And it wasn’t just natural deaths that the magistrates thought coroners should ease up on. In 1847, magistrates in Carmarthenshire, one of the counties through which the Teifi Valley runs, imposed restrictions on inquests into fatal accidents, believing them unnecessary. If that had been in force in Cardiganshire, too, the murder at the heart of the third book in the series, Those Who Can, would never have been investigated as everybody except Harry is convinced that the death must have been accidental.

In the 1850s, the passing of the County and Borough Police Act made it mandatory for all counties to establish a police force. In setting up new constabularies, various boards of magistrates around the country decided to make their police officers – and only those officers – responsible for notifying the coroner of a suspicious death and triggering an inquest. That further reduced the number of inquests – in some counties by as much as fifty per cent – as the police were entirely under the thumb of the magistrates.

This all makes for a good deal of police-coroner conflict which is great for crime fiction. In the second book in the series, The Unkindest Cut, Harry and the Inspector of Police in Cardigan are at loggerheads from their first meeting.

3: Forensics, lack of.

Until the Anatomy Act of 1832 the only legal means of acquiring a dead body to practice anatomy on was to get your hands on the corpse of a hanged felon. And the illegal means ranged from buying unclaimed bodies from the police to digging up recently buried bodies from graveyards. Unsurprisingly both the legal and the illegal sourcing of cadavers led to the practice of anatomy developing a somewhat desreputable reputation. It also meant that people associated being cut up – or anatomised to use a contemporary word – with wrongdoing and shame.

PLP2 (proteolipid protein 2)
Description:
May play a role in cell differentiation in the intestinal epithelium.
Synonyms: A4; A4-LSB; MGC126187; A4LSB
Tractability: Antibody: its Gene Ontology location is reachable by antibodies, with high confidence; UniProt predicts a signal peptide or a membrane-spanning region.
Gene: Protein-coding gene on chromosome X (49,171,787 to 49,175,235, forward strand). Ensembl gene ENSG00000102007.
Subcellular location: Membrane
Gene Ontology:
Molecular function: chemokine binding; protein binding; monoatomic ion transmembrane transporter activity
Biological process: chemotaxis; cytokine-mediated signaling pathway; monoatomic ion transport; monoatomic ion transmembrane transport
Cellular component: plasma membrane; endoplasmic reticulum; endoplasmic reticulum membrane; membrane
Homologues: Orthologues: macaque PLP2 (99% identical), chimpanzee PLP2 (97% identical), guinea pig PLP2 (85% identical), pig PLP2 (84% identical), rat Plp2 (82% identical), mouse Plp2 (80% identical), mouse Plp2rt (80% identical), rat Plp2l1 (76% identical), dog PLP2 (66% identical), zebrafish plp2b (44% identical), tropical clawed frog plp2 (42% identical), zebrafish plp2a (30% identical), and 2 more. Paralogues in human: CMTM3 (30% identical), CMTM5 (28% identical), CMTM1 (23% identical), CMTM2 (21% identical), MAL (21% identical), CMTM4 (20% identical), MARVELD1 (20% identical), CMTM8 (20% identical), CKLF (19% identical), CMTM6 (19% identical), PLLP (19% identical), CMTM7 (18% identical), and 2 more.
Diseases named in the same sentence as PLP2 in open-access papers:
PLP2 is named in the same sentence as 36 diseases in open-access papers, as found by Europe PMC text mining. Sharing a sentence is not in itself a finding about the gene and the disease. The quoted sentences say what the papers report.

Despite the subsequent (Birth and Death Registration) law requiring all deaths to be registered by cause, people were in no way resigned to their loved ones being cut up once they were dead, even – or possibly, depending on the circumstances, especially – when the post mortem examination was being carried out on a suspicious death.

Doctors, obviously, saw things rather differently. In fact, there was a feeling amongst some pioneering public health doctors that every death should be examined forensically so that no cause of death should remain a doctor’s best guess. Only by taking that step, they felt, would we really get to grips with what was killing people and why.

It never happened, obviously. It would have been enormously expensive as well as massively unpopular. So death registration continued to rely on doctors who often knew next to nothing about what might have killed the person they were looking at.

Of course, even when autopsy examinations were carried out, they were’t always undertaken by experts so things were missed. Added to that, the tests for various poisons were in their infancy and not always available, especially out in rural areas like the Teifi Valley.

That’s one of the reasons why, in The Unkindest Cut, I introduce Dr Benton Reckitt, a former anatomy demonstrator at Guy’s hospital who, for reasons not yet clear (even to me) is at large in West Wales. Reckitt has a mania for autopsy which Harry capitalises on. He also believes, as above, that the cause of every death should be confirmed by autopsy which causes him, in Those Who Can, to stand against Harry in the election for Teifi Valley Coroner.

Getting away with murder in the 1850s. It was easy in the law abiding Teifi Valley.

Until Harry Probert-Lloyd came home.